Paul Hollander was one of the many Central Europeans who enriched American intellectual life in the age of ideology, drawing wisdom out of the tragedies of the twentieth century. He brought a singular focus to his work and writing: with clarity of purpose, indefatigable energy, and a refined and attentive eye, he chronicled the indulgence of far too many Western intellectuals toward the worst regimes in the last century. He was the historian, the sociologist, and above all the impassioned yet measured scourge of the totalitarian temptation in modern times.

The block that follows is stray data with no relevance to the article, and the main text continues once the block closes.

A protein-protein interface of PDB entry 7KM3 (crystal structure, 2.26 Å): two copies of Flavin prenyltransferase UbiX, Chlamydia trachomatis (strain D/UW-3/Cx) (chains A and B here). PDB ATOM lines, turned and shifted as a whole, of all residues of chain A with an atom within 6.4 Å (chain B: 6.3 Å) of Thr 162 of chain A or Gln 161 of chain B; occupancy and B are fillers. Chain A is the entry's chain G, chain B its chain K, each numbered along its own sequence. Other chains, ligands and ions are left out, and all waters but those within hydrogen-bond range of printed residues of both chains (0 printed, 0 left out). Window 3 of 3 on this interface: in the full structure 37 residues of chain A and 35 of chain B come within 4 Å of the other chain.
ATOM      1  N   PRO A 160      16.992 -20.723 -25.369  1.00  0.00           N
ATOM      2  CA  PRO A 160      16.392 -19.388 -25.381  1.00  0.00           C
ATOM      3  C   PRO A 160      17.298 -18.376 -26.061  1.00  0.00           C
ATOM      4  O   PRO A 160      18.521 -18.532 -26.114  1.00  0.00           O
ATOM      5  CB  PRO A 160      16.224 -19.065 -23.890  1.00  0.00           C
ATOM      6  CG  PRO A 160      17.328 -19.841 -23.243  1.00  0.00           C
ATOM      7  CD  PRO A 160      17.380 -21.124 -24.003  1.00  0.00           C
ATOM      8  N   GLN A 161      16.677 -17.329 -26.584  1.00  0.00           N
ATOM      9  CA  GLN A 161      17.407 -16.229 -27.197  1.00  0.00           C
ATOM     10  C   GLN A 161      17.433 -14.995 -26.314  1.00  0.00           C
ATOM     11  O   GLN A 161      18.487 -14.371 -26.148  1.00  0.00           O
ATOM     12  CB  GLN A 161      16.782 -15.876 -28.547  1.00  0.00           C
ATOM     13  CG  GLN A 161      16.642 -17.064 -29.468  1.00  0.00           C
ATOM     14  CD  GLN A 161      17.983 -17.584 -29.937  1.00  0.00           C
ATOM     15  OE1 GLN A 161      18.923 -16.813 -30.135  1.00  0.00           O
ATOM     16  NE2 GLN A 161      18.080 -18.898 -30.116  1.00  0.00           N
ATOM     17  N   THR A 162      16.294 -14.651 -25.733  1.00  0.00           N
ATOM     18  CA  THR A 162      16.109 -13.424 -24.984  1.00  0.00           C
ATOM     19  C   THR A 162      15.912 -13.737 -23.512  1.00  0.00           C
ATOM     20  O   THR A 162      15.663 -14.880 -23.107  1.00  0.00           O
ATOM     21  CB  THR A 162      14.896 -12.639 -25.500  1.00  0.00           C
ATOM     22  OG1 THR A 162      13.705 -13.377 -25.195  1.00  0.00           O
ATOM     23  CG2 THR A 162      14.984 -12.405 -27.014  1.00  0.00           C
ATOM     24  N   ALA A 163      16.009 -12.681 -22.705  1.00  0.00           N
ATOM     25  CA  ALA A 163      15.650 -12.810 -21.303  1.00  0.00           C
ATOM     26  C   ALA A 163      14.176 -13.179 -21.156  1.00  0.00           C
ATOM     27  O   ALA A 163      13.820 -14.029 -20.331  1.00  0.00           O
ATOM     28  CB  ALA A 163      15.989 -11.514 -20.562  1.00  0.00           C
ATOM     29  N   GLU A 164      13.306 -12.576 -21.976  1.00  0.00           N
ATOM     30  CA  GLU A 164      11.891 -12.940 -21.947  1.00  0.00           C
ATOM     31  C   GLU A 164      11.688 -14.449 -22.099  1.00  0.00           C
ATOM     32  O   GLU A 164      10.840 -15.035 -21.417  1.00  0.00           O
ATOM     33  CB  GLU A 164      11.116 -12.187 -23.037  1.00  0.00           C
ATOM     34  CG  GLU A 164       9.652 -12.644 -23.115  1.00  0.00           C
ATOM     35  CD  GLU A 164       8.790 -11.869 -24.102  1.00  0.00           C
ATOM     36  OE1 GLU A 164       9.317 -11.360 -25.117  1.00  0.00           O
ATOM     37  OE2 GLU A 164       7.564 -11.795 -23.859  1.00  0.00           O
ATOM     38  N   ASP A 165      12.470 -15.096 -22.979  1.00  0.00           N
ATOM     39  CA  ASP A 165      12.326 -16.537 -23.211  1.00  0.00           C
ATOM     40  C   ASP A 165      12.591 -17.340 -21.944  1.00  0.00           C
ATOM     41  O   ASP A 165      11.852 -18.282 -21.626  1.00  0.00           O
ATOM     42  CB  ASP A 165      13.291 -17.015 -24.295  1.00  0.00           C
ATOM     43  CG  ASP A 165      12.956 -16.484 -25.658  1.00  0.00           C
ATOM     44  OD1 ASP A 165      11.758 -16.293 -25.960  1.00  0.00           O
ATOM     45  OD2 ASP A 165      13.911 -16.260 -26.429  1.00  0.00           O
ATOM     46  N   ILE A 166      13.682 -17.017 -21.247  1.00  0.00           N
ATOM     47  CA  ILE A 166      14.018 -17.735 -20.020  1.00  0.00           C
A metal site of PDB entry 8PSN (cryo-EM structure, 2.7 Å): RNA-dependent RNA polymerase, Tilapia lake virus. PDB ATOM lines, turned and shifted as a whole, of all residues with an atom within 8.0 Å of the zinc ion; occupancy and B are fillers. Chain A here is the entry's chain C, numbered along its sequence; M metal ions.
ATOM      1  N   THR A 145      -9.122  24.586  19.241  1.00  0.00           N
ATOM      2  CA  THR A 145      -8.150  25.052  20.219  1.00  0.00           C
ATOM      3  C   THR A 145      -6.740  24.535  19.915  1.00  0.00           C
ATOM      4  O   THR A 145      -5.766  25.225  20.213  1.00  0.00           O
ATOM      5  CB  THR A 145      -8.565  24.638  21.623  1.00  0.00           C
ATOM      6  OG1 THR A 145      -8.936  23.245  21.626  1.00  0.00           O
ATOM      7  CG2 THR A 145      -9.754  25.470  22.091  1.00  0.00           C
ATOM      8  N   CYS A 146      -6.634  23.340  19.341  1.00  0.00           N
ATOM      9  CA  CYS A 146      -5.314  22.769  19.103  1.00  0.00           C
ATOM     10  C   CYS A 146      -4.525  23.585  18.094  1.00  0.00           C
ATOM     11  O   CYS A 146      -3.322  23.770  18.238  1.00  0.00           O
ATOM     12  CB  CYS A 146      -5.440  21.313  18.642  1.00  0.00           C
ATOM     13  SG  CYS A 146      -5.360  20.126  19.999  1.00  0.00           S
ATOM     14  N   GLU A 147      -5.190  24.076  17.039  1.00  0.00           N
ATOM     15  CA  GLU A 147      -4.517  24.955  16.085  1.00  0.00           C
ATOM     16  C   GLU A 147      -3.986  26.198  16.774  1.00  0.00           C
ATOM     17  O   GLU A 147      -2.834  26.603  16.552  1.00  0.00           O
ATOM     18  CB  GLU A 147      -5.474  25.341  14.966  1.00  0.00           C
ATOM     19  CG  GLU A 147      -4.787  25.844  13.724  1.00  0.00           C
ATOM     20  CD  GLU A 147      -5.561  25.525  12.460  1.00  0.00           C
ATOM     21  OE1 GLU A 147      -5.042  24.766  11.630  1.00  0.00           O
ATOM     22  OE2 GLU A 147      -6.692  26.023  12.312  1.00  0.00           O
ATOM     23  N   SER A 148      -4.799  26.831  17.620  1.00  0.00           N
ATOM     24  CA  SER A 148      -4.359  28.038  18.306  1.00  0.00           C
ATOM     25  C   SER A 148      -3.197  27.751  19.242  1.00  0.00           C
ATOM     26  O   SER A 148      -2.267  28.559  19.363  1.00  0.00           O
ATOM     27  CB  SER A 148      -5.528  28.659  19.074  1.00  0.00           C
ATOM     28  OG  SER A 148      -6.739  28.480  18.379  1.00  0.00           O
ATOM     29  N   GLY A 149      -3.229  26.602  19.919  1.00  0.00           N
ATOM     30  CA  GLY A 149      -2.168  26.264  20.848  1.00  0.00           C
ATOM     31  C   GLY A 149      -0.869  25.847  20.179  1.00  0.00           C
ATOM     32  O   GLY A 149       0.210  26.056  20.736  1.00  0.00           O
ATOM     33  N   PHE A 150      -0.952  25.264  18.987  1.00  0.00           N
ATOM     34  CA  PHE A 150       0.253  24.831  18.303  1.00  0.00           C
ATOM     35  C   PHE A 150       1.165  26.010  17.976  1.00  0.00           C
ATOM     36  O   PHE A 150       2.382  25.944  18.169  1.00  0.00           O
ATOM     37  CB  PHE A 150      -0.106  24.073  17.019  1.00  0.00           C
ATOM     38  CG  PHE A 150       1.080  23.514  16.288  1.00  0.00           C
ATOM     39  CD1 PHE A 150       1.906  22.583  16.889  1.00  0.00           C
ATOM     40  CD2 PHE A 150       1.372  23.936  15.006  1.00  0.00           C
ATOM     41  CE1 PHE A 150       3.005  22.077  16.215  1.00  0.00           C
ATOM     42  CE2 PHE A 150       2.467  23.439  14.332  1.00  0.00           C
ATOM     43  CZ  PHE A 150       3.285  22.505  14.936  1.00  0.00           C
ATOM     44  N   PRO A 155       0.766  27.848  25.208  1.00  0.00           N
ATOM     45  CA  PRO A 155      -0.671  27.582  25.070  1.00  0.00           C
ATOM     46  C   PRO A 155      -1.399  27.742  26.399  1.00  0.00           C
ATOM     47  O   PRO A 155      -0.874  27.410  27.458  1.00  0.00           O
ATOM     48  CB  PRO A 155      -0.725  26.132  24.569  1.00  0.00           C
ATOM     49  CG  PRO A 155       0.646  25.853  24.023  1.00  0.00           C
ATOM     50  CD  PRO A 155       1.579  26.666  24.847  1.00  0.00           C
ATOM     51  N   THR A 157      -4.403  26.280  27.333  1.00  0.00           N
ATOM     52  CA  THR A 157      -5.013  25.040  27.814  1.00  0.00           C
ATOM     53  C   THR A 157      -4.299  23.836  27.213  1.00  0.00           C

Born in Hungary in 1932, his family narrowly avoided being consumed by the terrible Jewish persecutions unleashed by the Hungarian Arrow Cross Party and their Nazi protectors in 1944. As he told John Miller in an interview for National Review in 2009, the Communist authorities later classified his...


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